Good Lines

When I ask myself, “Why spend so much time at your keyboard scribbling out profiles of people or thoughts on religion, politics, love, death, and loss, I have a few ideas of my own and even better ones from others to share with you.

First, I can deal with “grown-up” assignments, such as how does Boris Pasternak develop the theme of “storm” in Doctor Zhivago when the White Russian General says, “I will kill everyone for the sake of humanity”; what did Henry David Thoreau mean by “the mass of men lead lives of quiet desperation”?; or how does Garcia Marquez use humor to develop tension in Love In The Time of Cholera as Fermina Daza listens to her husband urinating…”the sound of his stallion’s stream seemed so potent, so replete with authority, that it increased her terror of the devastation to come”?

Those are some good lines to consider in fashioning any number of stories. But, as promised, I’ll leave you with some stolen tidbits from the more eloquent tongues of others.

Left to Right: Vita Sackville-West, Eudora Welty, Gertrude Stein, Cal Ripken and Polyhymnia, the Muse of sacred poetry, standing in for Jody Evans.
Left to Right: Vita Sackville-West, Eudora Welty, Gertrude Stein, Cal Ripken and Polyhymnia, the Muse of sacred poetry, standing in for Jody Evans.

“It is necessary to write, if the days are not to slip emptily by…the moment passes, it is forgotten; the mood is gone; life itself is gone. That is where the writer scores over his fellows: he catches the changes of his mind on the hop.” –Vita Sackville-West, English author and critic

“Writing fiction has developed in me an abiding respect for the unknown in a human lifetime and a sense of where to look for the threads, how to follow, how to connect, find in the thick of the tangle what clear line persists.”–Eudora Welty, American author

“He had the syrup, but it wouldn’t pour,” a remark reportedly made by Gertrude Stein about a lesser writer of the Lost Generation.

To me what keeps you vital is: You don’t live each day remembering who you were. Baseball almost seems like another lifetime ago. You need to do something that makes you feel good day-to-day. Just as you have a sense of accomplishment as a baseball player each and every day–you have a goal to win a game or success as a hitter or make good plays in the field–I need to feel I am accomplishing something. –Cal Ripken, Baltimore Oriole Shortstop and member of Baseball Hall of Fame

“Stay alert and always proofread.”–Jody Evans, Major Muse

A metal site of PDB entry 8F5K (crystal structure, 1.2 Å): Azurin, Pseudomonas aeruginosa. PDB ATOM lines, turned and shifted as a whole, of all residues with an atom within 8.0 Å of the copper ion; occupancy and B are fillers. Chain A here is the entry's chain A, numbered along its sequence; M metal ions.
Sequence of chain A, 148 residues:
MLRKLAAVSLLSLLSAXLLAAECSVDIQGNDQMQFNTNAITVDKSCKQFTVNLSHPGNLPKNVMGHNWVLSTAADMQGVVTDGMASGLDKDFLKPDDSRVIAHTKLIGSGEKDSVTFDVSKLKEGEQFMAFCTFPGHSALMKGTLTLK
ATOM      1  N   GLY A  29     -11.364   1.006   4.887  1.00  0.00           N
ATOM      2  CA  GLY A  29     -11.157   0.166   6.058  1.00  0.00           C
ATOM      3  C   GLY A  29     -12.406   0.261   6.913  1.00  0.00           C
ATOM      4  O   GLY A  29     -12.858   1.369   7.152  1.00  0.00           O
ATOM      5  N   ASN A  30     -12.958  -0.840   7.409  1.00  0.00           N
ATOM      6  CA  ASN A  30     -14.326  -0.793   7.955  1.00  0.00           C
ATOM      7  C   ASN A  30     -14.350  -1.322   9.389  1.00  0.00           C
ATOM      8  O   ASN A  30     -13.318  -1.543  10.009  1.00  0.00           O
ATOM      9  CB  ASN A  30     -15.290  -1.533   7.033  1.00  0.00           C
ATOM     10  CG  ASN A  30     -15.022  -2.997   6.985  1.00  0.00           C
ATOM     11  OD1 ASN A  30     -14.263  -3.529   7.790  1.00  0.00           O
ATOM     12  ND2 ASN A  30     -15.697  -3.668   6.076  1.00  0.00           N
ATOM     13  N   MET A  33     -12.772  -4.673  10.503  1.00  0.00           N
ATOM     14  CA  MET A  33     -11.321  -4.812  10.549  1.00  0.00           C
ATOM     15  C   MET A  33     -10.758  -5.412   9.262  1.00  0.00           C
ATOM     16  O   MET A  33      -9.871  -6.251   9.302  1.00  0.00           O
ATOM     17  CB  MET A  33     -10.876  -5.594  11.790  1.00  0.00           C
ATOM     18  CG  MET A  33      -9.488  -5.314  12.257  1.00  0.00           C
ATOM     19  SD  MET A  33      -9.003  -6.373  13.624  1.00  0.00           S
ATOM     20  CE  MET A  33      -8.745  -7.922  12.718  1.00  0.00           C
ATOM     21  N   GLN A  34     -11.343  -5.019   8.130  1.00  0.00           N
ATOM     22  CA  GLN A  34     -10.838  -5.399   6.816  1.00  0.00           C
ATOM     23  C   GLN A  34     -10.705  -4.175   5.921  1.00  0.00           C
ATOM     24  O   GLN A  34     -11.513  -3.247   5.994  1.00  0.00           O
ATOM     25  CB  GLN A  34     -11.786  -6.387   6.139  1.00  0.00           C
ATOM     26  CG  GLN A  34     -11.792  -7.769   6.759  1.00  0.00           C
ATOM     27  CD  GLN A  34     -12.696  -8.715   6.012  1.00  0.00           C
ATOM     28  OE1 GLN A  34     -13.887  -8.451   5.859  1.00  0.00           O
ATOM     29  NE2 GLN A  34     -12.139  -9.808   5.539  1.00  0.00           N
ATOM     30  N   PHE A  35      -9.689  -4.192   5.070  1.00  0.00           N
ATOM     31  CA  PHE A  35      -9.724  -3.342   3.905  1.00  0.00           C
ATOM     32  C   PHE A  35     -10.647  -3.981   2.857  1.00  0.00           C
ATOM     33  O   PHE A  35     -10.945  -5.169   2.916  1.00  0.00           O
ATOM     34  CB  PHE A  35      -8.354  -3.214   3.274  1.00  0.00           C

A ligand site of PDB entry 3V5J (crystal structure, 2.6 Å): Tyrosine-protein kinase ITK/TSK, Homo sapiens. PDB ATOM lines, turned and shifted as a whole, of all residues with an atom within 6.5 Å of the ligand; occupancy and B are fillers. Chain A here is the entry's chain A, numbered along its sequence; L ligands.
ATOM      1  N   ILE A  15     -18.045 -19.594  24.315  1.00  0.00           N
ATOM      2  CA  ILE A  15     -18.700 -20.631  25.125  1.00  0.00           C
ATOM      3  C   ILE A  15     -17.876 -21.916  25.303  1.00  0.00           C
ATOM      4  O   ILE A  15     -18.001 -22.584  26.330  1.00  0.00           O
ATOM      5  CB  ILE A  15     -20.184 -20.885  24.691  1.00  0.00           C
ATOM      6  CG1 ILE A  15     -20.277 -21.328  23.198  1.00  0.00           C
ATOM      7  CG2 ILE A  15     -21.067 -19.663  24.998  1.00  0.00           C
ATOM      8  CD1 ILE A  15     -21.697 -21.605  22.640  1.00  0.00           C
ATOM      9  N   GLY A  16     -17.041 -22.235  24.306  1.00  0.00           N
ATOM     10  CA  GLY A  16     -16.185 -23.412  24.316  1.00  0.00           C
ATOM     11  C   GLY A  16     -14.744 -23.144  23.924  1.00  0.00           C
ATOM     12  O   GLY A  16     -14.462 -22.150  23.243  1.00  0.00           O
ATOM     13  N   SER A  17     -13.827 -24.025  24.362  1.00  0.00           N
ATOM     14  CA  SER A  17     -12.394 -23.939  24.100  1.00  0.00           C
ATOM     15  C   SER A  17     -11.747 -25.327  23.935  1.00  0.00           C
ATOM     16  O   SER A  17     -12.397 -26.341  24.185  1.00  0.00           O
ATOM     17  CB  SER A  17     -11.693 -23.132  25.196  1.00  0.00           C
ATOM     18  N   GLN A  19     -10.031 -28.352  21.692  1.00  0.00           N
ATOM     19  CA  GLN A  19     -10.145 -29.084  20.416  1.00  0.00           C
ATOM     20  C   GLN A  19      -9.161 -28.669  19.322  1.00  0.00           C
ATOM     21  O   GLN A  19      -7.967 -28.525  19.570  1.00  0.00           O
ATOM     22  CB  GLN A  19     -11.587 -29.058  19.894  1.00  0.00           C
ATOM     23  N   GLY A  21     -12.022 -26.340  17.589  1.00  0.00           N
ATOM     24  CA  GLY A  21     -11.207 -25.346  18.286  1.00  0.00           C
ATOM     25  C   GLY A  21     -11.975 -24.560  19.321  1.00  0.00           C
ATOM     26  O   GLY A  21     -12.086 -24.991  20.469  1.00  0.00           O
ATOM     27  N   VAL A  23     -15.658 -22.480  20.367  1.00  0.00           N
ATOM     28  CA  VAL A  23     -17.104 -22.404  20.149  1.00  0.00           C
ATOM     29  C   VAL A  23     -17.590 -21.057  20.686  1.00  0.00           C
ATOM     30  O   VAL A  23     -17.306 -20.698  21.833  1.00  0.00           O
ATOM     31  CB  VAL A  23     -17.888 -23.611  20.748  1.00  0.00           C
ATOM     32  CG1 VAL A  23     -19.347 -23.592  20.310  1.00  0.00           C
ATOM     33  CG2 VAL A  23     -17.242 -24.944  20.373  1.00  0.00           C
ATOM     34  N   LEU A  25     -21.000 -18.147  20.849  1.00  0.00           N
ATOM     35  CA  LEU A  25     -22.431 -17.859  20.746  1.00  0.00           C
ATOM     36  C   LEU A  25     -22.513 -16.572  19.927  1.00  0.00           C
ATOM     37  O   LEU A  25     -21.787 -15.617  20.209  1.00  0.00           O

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David Evans

David Evans

I'm retired from another life and live in the mountains of eastern West Virginia with my muse Jody along with one little and two big dogs and a diminishing pride of two cats and other critters who come along the path from time to time. I retired one morning years ago when I woke up and said, "This is the day." It was simply time to do something new with my life. I had done whatever I did long enough, and now it was time to do something else. Being independent and no longer in the reins of someone else's driver, I believe I have found something to cherish that I never had before. Retirement may be dull and boring, but that's true only if you are dull and boring. But if you’re like I was, and am, I saw a lot of things as I went along the trail that I would have liked to linger over a lot longer if I had had the time to spare. Above all, I wanted to think about what they meant and have the chance to go back over them and figure them out. I'm not abashed to say that today I lead a life of real luxury. I also recognize that I'm a lucky boy. In the words of Katherine Anne Porter: "My life has been incredible, I don't believe a word of it." I am the author of the recently published collection of essays entitled Meeting Memory In The Dark. Earlier I self-published Words To Woo Her By And Other Distractions Along The Way; Tunes of Glory: The Slow Ticking of the Heart; Cradle My Soul: Glimpses Into Other Lives; and Unscheduled Stops: Essays on Love, Loss and Other Roadside Attractions. All are available on either Amazon or Create Space, a subsidiary of Amazon. Proceeds go to the Almost Heaven Golden Retriever Rescue and Sanctuary in Capon Bridge, West Virginia.